• Kyodo


A football player injured by a dangerous late tackle during an intercollegiate game earlier this month returned to competition Sunday, with the foul play by a rival university team still stirring criticism.

Kosei Okuno, a quarterback at Kwansei Gakuin University, played in a game for the first time since suffering injuries to his back and elsewhere during a game on May 6 against Nihon University.

After playing as a quarterback in the second half of Kwansei Gakuin’s game in Osaka against Kansai University, Okuno spoke to reporters for the first time since the illegal hit sparked nationwide controversy.

“I didn’t know what had happened, and I was (flat on my back and) looking up with pain in my back and leg,” Okuno said. “I was worried about playing today, but I tried not to give it much thought. I played at ease.

“The tackle is a play that should basically never happen. I wasn’t scared of getting tackled again.”

The sophomore at the Hyogo Prefecture school also addressed Nihon University’s Taisuke Miyagawa, who hit him from behind long after he had released the ball and has since said he does not intend to play anymore.

“When he apologized to me in person, I felt really sorry for him,” Okuno said. “I hope he will come back to the field as a player again so we can compete in a fair manner within the rules.”

Miyagawa told a news conference on Tuesday that he committed the late tackle after being instructed by coaches to injure the Kwansei Gakuin quarterback.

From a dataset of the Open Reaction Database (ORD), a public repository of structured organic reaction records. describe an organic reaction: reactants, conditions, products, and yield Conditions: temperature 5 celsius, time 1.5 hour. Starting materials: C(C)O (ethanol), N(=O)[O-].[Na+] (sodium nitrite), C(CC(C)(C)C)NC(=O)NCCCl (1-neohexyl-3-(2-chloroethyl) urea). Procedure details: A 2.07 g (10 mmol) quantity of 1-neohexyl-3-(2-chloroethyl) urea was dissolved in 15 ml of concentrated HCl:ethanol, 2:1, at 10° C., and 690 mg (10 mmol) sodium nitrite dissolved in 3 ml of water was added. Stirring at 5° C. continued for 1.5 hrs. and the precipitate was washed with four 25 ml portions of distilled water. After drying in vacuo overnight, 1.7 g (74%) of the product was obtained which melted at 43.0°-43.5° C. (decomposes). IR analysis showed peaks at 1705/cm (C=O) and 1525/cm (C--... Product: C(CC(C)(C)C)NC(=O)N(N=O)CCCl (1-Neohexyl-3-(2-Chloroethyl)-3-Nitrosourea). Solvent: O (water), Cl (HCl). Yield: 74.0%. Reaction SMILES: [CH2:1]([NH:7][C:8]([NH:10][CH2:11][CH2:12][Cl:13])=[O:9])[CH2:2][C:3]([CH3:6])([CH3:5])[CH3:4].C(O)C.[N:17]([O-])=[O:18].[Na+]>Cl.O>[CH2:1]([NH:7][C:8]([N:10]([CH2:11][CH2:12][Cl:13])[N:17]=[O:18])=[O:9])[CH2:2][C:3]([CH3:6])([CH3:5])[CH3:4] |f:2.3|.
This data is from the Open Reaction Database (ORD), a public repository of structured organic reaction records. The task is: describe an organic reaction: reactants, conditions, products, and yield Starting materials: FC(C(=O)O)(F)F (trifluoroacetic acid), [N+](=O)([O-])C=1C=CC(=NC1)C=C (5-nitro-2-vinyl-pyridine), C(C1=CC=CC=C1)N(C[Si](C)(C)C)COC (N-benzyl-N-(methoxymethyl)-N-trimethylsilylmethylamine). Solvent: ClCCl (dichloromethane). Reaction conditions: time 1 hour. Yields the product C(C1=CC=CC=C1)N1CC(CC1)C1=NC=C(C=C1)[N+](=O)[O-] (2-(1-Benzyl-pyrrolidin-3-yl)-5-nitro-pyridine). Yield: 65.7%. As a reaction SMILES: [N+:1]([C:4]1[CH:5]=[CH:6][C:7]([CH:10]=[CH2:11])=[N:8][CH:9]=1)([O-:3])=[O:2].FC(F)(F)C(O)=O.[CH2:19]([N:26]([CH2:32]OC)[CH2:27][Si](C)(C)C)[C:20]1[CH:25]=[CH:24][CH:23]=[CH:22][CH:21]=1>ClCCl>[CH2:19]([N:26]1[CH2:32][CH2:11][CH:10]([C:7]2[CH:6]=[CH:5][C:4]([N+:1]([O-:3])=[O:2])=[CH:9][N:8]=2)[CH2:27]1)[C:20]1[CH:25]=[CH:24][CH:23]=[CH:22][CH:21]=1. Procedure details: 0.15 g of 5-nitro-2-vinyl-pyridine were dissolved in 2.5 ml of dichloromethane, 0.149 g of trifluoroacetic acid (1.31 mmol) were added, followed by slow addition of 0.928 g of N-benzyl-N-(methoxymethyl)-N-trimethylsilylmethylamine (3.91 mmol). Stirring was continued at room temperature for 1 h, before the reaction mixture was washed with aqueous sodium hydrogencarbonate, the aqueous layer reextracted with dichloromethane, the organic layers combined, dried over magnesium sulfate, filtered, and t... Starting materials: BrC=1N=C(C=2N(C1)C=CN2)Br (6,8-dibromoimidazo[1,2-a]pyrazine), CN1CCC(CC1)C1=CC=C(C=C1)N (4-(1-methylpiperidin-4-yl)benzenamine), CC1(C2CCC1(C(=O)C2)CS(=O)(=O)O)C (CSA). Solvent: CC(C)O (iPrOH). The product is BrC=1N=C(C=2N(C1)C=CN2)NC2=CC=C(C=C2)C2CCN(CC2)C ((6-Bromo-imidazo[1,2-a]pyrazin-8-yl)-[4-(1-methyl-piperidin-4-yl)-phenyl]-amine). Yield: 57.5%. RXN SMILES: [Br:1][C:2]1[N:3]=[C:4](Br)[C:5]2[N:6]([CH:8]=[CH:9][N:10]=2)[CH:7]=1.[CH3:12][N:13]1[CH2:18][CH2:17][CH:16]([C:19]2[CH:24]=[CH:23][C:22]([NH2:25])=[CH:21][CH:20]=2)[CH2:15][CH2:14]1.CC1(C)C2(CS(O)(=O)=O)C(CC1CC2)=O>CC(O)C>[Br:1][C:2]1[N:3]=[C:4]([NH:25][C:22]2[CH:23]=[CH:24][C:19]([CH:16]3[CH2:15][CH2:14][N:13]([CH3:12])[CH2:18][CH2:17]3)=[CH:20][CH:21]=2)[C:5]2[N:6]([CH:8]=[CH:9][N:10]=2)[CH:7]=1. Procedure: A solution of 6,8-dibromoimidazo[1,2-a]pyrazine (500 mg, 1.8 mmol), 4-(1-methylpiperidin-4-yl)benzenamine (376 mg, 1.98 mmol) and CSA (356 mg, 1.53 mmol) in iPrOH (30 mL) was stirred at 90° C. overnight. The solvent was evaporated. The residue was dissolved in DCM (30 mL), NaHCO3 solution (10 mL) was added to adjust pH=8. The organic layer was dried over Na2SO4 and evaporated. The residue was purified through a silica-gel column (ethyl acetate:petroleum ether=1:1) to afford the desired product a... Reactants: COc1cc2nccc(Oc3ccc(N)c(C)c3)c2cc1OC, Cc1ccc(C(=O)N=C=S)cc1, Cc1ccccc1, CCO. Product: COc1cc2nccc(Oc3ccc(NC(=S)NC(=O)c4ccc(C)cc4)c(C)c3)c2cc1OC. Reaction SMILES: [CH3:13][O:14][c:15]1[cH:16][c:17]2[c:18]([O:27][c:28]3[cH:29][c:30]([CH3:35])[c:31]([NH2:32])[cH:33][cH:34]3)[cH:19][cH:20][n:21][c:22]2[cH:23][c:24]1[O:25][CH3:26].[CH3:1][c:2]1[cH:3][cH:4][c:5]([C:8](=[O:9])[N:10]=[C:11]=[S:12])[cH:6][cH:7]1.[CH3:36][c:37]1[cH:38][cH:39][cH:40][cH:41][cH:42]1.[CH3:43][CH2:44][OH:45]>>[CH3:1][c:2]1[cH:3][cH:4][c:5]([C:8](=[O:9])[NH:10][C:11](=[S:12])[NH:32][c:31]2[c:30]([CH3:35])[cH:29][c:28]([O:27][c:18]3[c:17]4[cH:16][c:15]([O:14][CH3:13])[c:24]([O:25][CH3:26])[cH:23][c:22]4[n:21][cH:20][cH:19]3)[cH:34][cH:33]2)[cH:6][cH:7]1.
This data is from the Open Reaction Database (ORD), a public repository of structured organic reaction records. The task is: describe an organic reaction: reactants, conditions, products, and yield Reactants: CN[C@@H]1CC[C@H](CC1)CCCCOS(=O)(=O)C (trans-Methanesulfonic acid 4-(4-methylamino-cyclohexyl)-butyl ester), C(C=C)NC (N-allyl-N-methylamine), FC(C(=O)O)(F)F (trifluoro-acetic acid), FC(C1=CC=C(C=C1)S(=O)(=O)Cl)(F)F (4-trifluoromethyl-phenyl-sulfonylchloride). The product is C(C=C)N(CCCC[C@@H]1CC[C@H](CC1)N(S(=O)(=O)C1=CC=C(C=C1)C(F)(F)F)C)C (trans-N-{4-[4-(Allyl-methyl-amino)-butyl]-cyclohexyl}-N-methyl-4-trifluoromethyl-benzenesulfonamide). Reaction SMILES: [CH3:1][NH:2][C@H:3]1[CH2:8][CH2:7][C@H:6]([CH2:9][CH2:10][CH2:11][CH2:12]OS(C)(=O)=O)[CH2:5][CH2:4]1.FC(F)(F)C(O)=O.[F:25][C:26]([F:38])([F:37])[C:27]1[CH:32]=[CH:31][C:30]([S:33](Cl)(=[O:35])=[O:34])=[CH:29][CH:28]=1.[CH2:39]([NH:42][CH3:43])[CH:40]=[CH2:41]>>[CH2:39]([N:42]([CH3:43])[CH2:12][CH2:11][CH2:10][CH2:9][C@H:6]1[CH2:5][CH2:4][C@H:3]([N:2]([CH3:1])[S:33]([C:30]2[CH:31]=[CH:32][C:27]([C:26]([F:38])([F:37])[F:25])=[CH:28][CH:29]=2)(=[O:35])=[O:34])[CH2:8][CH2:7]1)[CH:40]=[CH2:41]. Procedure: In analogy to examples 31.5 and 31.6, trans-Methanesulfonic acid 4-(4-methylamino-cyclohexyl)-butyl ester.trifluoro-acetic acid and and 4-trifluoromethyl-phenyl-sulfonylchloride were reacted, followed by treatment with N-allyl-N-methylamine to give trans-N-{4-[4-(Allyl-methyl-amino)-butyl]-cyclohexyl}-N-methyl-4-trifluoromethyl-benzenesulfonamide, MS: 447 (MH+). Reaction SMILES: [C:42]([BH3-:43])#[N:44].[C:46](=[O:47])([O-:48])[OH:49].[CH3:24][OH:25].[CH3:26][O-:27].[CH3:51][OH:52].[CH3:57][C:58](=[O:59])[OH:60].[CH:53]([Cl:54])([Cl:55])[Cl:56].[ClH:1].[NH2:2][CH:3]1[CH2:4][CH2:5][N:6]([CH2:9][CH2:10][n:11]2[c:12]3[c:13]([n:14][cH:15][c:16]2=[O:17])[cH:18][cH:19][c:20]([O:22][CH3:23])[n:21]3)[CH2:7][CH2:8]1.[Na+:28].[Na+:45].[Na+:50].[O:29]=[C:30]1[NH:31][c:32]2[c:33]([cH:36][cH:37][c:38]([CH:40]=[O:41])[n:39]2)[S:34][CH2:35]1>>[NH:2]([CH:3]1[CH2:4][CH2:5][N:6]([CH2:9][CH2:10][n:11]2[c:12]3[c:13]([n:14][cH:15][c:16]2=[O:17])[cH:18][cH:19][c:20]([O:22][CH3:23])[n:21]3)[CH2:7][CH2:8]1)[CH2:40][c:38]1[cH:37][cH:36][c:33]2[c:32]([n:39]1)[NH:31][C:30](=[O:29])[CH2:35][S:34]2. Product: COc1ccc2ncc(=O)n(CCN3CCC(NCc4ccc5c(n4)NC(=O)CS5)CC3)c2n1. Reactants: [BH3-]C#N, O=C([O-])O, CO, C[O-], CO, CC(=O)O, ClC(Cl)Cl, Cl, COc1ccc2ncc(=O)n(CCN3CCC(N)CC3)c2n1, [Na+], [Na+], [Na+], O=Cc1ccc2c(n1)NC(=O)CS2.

In the fallout, Nihon University American football head coach Masato Uchida and assistant coach Tsutomu Inoue have both resigned their positions, and Uchida said he had temporarily been suspended from his position as a managing director of the university.

Nihon University has apologized over the incident, which is being investigated by police as a possible case of assault. But it has denied that “direct” instructions were issued to injure Okuno.

Okuno, however, refrained from sharing his thoughts about Uchida and Inoue, adding he hopes the incident will not tarnish the image of the sport.

“In the end, I hope people will not think American football is a dangerous sport and notice it’s a fair and really exciting sport,” he said. “I hope all sports will be played fairly within the rules.”

Kwansei Gakuin head coach Hideaki Toriuchi said he was glad to see the quarterback back on the field with few effects from the incident, whether mentally or physically.

“He is recovering from the injury faster than I thought he would,” he said. “I was also worried (about his mental state), but he talks to me like nothing happened.”

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